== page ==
period. Owens v. Okure, 488 U.S. 235, 249-50 (1989). In Texas, the applicable limitations period
is two years. Moore v. McDonald, 30 F.3d 616, 620 (5th Cir. 1994) (citing TEX . CIV . PRAC. & REM .
CODE ANN . § 16.003(a) (Vernon 1986)). Nevertheless, federal law determines when a § 1983 cause
of action accrues. Gartrell v. Gaylor, 981 F.2d 254, 257 (5th Cir . 1993). A cause of action under
§ 1983 accrues when the aggrieved party knows, or has reason to know of, the injury or damages
which form the basis of the action. Piotrowski, 51 F.3d at 516. Plaintiff complains of actions that
occurred in 1988, twenty-seven years ago.
It is therefore recommended that Plaintiff’s habeas corpus claims be dismissed without
prejudice to filing an application for habeas corpus relief. It is further recommended that Plaintiff’s
civil-rights claims be dismissed with prejudice as frivolous pursuant to 28 U.S.C. § 1915(e).
It is further recommended that the Court include within its judgment a provision expressly
and specifically warning Plaintiff that filing or pursuing any further frivolous lawsuits may result in
(a) the imposition of court costs pursuant to Section 1915(f); (b) the imposition of significant
monetary sanctions pursuant to Fed. R. Civ. P. 11; (c) the imposition of an order barring Plaintiff
from filing any lawsuits in this Court without first obtaining the permission from a District Judge
of this Court or a Circuit Judge of the Fifth Circuit; or (d) the imposition of an order imposing some
combination of these sanctions.
It is further recommended that Plaintiff should be warned that for causes of action which
accrue after June 8, 1995, the Texas Department of Criminal Justice, upon receipt of a final order
of a state or federal court that dismisses as frivolous or malicious a lawsuit brought by an inmate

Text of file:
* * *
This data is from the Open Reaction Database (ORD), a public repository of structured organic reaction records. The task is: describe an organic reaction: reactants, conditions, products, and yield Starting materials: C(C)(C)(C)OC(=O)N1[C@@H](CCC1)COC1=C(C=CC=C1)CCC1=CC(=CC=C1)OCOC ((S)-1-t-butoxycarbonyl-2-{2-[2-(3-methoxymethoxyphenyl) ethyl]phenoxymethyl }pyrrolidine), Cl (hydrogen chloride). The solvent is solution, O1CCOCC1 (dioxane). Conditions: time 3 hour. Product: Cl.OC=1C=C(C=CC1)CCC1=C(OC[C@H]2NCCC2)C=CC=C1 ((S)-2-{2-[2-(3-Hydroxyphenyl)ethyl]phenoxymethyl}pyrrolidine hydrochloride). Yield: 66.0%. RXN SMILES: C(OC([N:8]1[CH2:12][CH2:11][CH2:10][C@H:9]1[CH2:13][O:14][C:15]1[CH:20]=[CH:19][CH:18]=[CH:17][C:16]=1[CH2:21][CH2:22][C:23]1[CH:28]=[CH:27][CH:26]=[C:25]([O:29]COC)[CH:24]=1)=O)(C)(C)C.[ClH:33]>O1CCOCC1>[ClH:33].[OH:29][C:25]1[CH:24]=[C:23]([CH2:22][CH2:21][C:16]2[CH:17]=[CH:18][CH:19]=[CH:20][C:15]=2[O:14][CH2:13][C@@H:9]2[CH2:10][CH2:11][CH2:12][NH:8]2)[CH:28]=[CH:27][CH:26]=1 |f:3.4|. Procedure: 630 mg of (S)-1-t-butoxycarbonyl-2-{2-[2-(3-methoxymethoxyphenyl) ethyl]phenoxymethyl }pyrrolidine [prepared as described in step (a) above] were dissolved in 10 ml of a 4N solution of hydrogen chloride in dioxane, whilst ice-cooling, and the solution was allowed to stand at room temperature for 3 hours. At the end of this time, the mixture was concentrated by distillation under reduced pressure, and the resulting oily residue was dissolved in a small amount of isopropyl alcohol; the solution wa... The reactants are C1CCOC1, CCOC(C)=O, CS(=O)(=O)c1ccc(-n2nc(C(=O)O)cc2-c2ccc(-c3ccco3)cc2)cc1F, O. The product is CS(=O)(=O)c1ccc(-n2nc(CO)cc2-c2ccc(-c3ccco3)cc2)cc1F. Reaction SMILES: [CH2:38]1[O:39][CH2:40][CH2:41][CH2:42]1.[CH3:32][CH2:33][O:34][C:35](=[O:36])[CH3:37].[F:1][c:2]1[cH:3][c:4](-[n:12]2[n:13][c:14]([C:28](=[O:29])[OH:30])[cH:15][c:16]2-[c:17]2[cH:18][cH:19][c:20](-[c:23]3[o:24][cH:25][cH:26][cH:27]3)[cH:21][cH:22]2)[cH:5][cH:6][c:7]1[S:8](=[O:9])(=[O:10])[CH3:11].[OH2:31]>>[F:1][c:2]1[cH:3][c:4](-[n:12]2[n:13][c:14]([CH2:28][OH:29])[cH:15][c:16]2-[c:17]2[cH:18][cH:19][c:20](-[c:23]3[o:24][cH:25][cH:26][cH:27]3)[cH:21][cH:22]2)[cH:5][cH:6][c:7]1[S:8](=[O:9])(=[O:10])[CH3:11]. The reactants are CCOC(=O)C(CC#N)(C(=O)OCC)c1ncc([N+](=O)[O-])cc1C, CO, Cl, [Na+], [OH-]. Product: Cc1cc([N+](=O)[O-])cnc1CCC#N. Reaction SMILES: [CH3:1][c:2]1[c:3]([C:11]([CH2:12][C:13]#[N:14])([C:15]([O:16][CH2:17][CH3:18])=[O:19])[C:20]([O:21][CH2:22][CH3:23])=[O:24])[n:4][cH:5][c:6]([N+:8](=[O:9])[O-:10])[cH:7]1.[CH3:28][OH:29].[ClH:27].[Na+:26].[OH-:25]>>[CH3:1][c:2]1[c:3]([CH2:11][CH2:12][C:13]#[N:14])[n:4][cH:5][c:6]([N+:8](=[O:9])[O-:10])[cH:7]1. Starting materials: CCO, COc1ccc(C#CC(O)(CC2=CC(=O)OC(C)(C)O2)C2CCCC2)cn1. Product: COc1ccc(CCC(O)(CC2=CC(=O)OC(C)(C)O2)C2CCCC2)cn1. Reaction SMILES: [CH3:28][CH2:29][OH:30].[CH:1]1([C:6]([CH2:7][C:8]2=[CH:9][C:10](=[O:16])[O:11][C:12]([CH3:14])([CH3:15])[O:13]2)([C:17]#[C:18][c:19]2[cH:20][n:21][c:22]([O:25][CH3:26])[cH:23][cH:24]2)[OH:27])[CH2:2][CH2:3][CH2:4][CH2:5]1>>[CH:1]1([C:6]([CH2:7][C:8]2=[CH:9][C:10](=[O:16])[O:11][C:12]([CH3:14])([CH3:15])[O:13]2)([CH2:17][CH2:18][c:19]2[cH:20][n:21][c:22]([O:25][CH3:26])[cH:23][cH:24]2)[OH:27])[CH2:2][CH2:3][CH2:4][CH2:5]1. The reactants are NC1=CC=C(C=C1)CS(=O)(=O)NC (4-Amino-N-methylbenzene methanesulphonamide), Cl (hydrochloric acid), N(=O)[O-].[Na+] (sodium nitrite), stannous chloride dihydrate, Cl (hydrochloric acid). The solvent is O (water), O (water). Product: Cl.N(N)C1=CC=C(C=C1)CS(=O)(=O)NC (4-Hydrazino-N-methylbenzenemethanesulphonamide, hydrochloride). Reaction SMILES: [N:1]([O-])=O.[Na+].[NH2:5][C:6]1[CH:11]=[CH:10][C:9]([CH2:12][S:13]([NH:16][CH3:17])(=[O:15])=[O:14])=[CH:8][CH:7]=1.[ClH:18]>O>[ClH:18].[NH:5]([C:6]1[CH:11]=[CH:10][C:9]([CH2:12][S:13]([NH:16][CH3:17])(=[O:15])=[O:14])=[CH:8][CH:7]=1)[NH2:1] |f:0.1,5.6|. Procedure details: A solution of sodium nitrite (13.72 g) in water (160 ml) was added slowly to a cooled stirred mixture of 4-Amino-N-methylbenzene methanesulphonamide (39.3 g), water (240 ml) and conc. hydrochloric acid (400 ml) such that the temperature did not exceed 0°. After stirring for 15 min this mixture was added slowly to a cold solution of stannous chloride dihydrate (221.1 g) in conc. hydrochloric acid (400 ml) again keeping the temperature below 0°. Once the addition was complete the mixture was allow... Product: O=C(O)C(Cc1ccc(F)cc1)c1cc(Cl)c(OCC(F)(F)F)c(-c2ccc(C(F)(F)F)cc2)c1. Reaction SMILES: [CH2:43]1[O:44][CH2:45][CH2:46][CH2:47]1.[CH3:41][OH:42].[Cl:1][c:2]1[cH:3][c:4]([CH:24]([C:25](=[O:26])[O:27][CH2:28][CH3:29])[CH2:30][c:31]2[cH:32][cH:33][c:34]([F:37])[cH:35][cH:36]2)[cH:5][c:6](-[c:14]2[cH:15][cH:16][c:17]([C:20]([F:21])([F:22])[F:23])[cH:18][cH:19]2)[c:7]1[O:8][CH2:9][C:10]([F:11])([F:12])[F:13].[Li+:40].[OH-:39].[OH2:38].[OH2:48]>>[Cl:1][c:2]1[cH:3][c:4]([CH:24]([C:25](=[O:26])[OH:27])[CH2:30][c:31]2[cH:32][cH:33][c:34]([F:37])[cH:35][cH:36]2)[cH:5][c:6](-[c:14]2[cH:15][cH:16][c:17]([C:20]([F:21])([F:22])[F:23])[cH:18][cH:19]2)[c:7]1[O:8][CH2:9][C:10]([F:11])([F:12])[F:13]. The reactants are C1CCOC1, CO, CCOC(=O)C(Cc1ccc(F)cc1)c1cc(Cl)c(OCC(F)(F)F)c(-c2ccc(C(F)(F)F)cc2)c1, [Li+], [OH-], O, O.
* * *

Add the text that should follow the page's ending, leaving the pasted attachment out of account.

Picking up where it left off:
while the inmate was in the custody of the Department or confined in county jail awaiting transfer
to the Department following conviction of a felony or revocation of community supervision, parole,
or mandatory supervision, is authorized to forfeit (1) 60 days of an inmate’s accrued good conduct
time, if the Department has previously received one final order; (2) 120 days of an inmate’s accrued
good conduct time, if the Department has previously received two final orders; or (3) 180 days of
an inmate’s accrued good conduct time, if the Department has previously received three or more
final orders. See, TEX . GOV ’T CODE ANN . § 498.0045 (Vernon 1998).
It is further recommended that Plaintiff be warned that if Plaintiff files more than three
actions or appeals while he is a prisoner which are dismissed as frivolous or malicious or for failure
to state a claim on which relief may be granted, then he will be prohibited from bringing any other
actions in forma pauperis unless he is in imminent danger of serious physical injury. See 28 U.S.C.
In the event this Report and Recommendation is accepted, adopted or approved, it is
recommended that the Court direct the Clerk to e-mail a copy of its order and judgment to the TDCJ
- Office of the General Counsel and the Pro Se Clerk for the United States District Court for the
Eastern District of Texas.
Within 14 days after receipt of the magistrate judge’s report, any party may serve and file
written objections to the findings and recommendations of the magistrate judge. 28 U.S.C. § 636
(b)(1)(C). Failure to file written objections to the proposed findings and recommendations contained
within this report within 14 days after service shall bar an aggrieved party from de novo review by
the district court of the proposed findings and recommendations and from appellate review of factual
findings accepted or adopted by the district court except on grounds of plain error or manifest
injustice. Douglass v. United Servs. Auto. Assoc., 79 F.3d 1415 (5th Cir. 1996)(en banc); Thomas
v. Arn, 474 U.S. 140, 148 (1985); Rodriguez v. Bowen, 857 F.2d 275, 276-277 (5th Cir. 1988).
To the extent that a party has not been served by the Clerk with this Report and
Recommendation electronically, pursuant to the CM/ECF procedures of this District, the Clerk is
ORDERED to mail such party a copy of this Report and Recommendation by certified mail, return
SIGNED on June 22, 2015.
UNITED STATES MAGISTRATE JUDGE